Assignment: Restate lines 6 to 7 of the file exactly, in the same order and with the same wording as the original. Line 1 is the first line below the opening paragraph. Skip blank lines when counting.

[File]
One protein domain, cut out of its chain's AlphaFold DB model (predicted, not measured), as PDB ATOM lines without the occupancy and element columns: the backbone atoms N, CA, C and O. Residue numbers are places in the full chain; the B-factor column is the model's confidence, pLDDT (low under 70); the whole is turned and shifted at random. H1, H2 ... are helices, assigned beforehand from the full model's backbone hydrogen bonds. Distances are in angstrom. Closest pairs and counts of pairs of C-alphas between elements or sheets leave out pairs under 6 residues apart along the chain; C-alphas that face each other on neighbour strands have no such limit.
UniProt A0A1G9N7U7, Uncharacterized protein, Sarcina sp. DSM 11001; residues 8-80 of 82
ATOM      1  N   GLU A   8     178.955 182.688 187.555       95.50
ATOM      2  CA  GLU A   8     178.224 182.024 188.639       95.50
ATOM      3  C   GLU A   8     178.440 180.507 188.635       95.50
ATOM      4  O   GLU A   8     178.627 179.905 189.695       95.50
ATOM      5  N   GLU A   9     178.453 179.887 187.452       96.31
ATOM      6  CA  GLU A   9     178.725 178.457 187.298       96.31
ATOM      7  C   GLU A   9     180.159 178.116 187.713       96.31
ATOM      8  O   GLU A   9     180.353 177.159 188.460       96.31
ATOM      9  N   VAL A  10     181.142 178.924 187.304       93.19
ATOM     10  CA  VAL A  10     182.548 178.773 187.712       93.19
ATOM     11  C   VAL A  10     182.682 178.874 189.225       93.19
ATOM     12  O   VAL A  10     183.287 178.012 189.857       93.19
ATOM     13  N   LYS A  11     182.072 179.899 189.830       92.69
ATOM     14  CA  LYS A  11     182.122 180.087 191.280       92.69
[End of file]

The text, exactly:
ATOM      5  N   GLU A   9     178.453 179.887 187.452       96.31
ATOM      6  CA  GLU A   9     178.725 178.457 187.298       96.31